The Rise and Fall of an Indian Jewish Family’s Commercial Empire

Nov. 30 2022

For a significant part of the 19th and early 20th centuries, the Sassoon family directed a sprawling business concern, trading in opium, cotton, tea, and silk—and, eventually, much else besides—that shaped the history of Britain, India, and China. Various members of the family would rub elbows with the House of Windsor and are even mentioned in Queen Victoria’s diaries. Robert Philpot reviews a recent book about the so-called “Rothschilds of the East.”

The story begins with David, the dynasty’s founding father, escaping Ottoman Baghdad for Iran in the late 1820s. The son of Sheikh Sassoon ben Saleh, a long-serving former chief treasurer to the city’s pashas, David had been threatened and held hostage by Baghdad’s notoriously greedy and rapacious governor. When the aging sheikh, once “the most eminent Jew in Baghdad,” joined him soon after, it capped a remarkable fall from grace for the family.

The sheikh’s death in 1830 hastened the departure of David and his young family for Bombay where British rule provided safety and the administration adopted a liberal posture towards the city’s Jewish community.

In the First Opium War of 1839-42, Britain quashed China’s effort to stem the flow of the powerful narcotic into the country. David saw the opportunity, dispatching [his son], the “energetic and tenacious” twenty-four-year-old Elias, to scout the lay of the land and seek out new customers. The die was cast. Over the following decades, the Sassoons supplanted bigger traders to become the dominant player in the export of opium from India to China.

Business acumen was combined with epic levels of philanthropic giving: one-quarter percent of each trade, whether profitable or not, was recorded as a charitable surcharge, or ts’dakah, in branch ledgers. In Bombay, David established a school for boys, one for girls, and a third for underprivileged juveniles. Later, hospitals, libraries, and the renowned Sassoon Mechanics’ Institute would follow.

Read more at Times of Israel

More about: Anglo-Jewry, China, Indian Jewry, Iraqi Jewry

American Aid to Lebanon Is a Gift to Iran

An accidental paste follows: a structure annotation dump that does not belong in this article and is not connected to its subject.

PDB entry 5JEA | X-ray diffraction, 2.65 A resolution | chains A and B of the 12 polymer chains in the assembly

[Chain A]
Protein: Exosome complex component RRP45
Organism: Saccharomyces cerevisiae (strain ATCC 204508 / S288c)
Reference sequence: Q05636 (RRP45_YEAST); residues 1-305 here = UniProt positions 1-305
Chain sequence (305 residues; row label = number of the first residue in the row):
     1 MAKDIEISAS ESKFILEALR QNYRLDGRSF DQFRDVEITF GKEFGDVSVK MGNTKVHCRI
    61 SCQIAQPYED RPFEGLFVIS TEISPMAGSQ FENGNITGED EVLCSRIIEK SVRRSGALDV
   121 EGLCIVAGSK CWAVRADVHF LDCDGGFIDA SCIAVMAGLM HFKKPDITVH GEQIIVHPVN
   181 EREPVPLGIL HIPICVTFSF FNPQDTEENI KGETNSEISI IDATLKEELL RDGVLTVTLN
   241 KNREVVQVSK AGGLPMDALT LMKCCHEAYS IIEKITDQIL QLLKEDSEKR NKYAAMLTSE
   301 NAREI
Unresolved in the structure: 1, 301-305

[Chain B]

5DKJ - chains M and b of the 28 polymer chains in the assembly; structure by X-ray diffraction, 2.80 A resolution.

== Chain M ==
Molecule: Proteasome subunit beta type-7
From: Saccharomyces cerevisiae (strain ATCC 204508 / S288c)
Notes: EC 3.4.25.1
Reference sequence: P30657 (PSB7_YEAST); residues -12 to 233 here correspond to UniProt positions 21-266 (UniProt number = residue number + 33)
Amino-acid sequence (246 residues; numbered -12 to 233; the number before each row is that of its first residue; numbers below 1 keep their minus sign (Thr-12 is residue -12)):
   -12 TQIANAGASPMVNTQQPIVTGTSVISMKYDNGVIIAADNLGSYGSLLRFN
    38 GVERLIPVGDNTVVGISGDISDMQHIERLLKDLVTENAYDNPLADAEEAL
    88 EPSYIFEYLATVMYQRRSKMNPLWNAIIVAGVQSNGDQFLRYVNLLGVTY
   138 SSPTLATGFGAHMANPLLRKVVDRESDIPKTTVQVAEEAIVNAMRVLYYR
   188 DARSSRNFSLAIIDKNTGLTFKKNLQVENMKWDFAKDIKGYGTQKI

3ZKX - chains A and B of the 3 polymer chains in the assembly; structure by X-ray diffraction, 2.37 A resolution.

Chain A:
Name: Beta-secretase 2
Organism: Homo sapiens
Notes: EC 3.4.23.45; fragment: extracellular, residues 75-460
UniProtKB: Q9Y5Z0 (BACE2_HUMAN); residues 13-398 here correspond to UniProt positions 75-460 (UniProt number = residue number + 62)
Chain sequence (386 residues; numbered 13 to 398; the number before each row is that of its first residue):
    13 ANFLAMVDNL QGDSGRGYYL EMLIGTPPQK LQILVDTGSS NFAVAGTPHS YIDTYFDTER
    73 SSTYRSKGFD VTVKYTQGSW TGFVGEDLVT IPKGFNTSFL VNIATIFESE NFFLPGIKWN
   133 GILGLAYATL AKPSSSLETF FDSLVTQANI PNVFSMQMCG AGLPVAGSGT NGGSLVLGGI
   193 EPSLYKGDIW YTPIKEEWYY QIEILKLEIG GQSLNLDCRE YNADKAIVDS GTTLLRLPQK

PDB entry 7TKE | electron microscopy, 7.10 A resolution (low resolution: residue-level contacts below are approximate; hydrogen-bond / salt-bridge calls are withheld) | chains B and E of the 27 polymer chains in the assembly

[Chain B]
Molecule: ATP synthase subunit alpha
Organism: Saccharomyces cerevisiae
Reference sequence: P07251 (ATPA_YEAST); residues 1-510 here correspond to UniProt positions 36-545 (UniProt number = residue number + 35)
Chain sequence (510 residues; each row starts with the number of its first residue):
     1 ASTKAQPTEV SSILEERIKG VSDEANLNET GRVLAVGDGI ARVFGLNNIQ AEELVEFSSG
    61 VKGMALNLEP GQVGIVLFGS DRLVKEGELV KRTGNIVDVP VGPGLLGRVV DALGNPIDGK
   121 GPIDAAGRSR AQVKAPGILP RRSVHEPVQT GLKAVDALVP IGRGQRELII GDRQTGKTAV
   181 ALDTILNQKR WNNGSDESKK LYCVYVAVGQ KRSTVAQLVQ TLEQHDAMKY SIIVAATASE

For many years, Lebanon has been a de-facto satellite of Tehran, which exerts control via its local proxy militia, Hizballah. The problem with the U.S. policy toward the country, according to Tony Badran, is that it pretends this is not the case, and continues to support the government in Beirut as if it were a bulwark against, rather than a pawn of, the Islamic Republic:

So obsessed is the Biden administration with the dubious art of using taxpayer dollars to underwrite the Lebanese pseudo-state run by the terrorist group Hizballah that it has spent its two years in office coming up with legally questionable schemes to pay the salaries of the Lebanese Armed Forces (LAF), setting new precedents in the abuse of U.S. foreign security-assistance programs. In January, the administration rolled out its program to provide direct salary payments, in cash, to both the Lebanese Armed Forces (LAF) and the Internal Security Forces (ISF).

The scale of U.S. financing of Lebanon’s Hizballah-dominated military apparatus cannot be understated: around 100,000 Lebanese are now getting cash stipends courtesy of the American taxpayer to spend in Hizballah-land. . . . This is hardly an accident. For U.S. policymakers, synergy between the LAF/ISF and Hizballah is baked into their policy, which is predicated on fostering and building up a common anti-Israel posture that joins Lebanon’s so-called “state institutions” with the country’s dominant terror group.

The implicit meaning of the U.S. bureaucratic mantra that U.S. assistance aims to “undermine Hizballah’s narrative that its weapons are necessary to defend Lebanon” is precisely that the LAF/ISF and the Lebanese terror group are jointly competing to achieve the same goals—namely, defending Lebanon from Israel.

Read more at Tablet

More about: Hizballah, Iran, Israeli Security, Lebanon, U.S. Foreign policy